I’m not sure when it happened. Some time between chaining a few distortion pedals and a graphic EQ together for pure evil Dimebag Darrell tone when I was 16, and my 27th birthday or thereabouts, I started to hear the call. Quiet at first, maybe a little distant and muffled, but definitely there. It got louder over the years, and increasingly raspier and sharper. Then before I knew it, there it was:
I’m not sure why I hadn’t thought of it before. Maybe it was because I spent my teens in an era where amp distortion was king, and even pedal distortion was relatively frowned upon as being synthetic. Maybe it was because I thought of fuzz as, to paraphrase Dethklok, ‘grandpa’s distortion.’ But whatever mental roadblock was coming between me and glorious fuzz gradually started to shift, and now I can’t get enough of those little germanium or silicon-chipped wonders.
I’m a bit of an MXR/Jim Dunlop fanboy. The MXR-to-other-stuff ratio on my pedalboard is about 70:30. I push my amp with an MXR/Custom Audio Electronics boost/overdrive, I get my swirl on via an EVH Phase 90, and the Carbon Copy Analog Delay is probably the funkiest, warmest sounding delay on the market, and earlier this year I finally bought a Dunlop Jimi Hendrix Octave Fuzz, which was literally the very first pedal I became aware of, the day I bought my first guitar magazine at age 12.
And this brings us to the Classic 108 Fuzz. Essentially this pedal is simply the guts of the BC 108-loaded Fuzz Face, transplanted into a more pedalboard-friendly layout than the almost hubcap-like proportions of the original unit. Boutique builders have been doing this very thing for years, and MXR is well aware they need to do something to make the Classic 108 Fuzz stand out from the pack. So aside from the authenticity of being built by the very company that now owns the rights to the design, MXR/Dunlop has ensured this stand-outedness by adding a buffer circuit. More on that later.
Controls are simple: Volume and Fuzz. There are no tone controls or switches, just the buffer button. Unlike the original Fuzz Face, the Classic 108 Fuzz has a removable battery door (the same kind as on the bottom of my MXR/CAE Boost/OD), a simple design which I think should be implemented across the pedal line, and tradition be damned: who wants to have to unscrew a pedal baseplate just to change a battery? Other updates include optional AC operation (I ran it off a battery and my Gator power supply), true bypass, and a status LED. The buffer also has its own LED, when it’s on, it’s on, regardless of whether you’ve turned on the effect or not. This is especially important over long cable runs, where the signal would degrade if not given a helping hand through a buffer.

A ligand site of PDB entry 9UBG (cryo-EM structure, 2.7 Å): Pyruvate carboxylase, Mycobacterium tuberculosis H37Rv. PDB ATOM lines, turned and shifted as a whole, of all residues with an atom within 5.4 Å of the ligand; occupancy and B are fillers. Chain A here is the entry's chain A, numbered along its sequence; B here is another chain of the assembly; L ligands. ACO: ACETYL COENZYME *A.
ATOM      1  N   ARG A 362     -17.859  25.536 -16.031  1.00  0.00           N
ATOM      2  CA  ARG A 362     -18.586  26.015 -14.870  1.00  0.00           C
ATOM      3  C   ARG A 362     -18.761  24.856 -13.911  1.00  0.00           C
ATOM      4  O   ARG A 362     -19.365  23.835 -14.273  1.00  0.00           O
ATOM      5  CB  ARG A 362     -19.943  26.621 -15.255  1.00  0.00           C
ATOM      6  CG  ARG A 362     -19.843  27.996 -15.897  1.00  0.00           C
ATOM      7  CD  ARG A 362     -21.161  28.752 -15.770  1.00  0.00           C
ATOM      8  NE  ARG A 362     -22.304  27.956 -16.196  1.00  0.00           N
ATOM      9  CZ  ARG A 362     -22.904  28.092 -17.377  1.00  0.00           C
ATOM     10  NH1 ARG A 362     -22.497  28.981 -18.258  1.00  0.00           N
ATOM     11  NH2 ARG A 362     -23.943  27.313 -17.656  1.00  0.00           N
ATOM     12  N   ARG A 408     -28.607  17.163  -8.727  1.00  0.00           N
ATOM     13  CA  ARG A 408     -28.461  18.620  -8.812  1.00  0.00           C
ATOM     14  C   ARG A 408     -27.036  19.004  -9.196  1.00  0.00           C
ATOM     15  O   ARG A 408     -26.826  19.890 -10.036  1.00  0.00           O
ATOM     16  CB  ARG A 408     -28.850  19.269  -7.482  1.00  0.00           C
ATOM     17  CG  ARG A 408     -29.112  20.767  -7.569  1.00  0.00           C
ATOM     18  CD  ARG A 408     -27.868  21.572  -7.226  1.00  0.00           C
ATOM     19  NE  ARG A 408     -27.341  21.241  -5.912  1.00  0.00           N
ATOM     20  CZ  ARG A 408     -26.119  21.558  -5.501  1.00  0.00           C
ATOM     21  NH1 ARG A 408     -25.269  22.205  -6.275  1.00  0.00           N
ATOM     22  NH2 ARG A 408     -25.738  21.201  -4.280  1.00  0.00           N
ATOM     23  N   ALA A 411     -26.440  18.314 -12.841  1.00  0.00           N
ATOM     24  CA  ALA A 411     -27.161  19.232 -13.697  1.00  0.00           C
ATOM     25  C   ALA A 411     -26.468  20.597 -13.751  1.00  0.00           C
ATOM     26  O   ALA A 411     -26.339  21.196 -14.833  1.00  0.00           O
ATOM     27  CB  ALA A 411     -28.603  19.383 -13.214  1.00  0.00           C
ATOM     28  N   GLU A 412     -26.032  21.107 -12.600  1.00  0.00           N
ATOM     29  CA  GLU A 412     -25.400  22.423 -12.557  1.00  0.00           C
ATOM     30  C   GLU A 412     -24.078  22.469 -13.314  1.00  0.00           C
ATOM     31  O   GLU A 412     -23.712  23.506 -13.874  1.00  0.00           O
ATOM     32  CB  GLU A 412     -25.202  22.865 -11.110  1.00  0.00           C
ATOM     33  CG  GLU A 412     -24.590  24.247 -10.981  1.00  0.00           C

In unbuffered mode, the Classic 108 Fuzz sounds round, barky and dirty. Just like it’s supposed to. There’s a kind of synthetic charm to the sound that’s not attainable by later overdrive and distortion designs, which are intended to mimic or at least approximate the sound of an overdriven amp. This pedal is pure vintage bliss, Hendrixy voodoo intact, with unearthly-sounding overtones and squashed dynamics all over the place. Pickup selection and phrasing choices make some amount of difference to the sound, but the pedal always adds its own character, regardless of whether you set the gain level to ‘kill’ or if you back it off a bit for some grit and dirt. Chords mush together in an oh-so-fuzzy way, and single notes have a kind of buzzy, violin-like sustain – great for those Eric Johnson moments, especially with some nice cascading analog delay repeats.
Kicking in the buffer has an additional and very practical use: to eliminate an annoying oscillation which can occur between this type of fuzz and certain wah wah pedals. But it also has a drastic effect on the tone, almost kicking the sound up to hi-fi levels (which is not usually a term associated with vintage fuzz). Pick attack and note definition are increased, as are upper midrange harmonics. I loved this sound through my slightly overdriven Marshall DSL50 head, where it added an old school fuzz edge while pushing the amp into a more modern high gain sound. Lower gain levels on the pedal, or volume settings on the guitar, clean up the sound while maintaining that cool vintage vibe. Using my Ibanez Jem7VWH and a more modern-sounding digital delay, the result was a thick, compressed tone with lots of harmonics and an upper midrange spike with added thump to palm-muted notes on the lower strings while evening out legato lines on the higher ones.
Despite its simple origins, this is a very versatile pedal which can be appreciated by rockers, fusionists, blues guys, even metalheads who need an extra lashing of evil for solos. I’m sure I’ll be adding one to my ever-growing pedalboard as soon as possible, especially for the aforementioned Jem/digital delay/overdriven Marshall combination.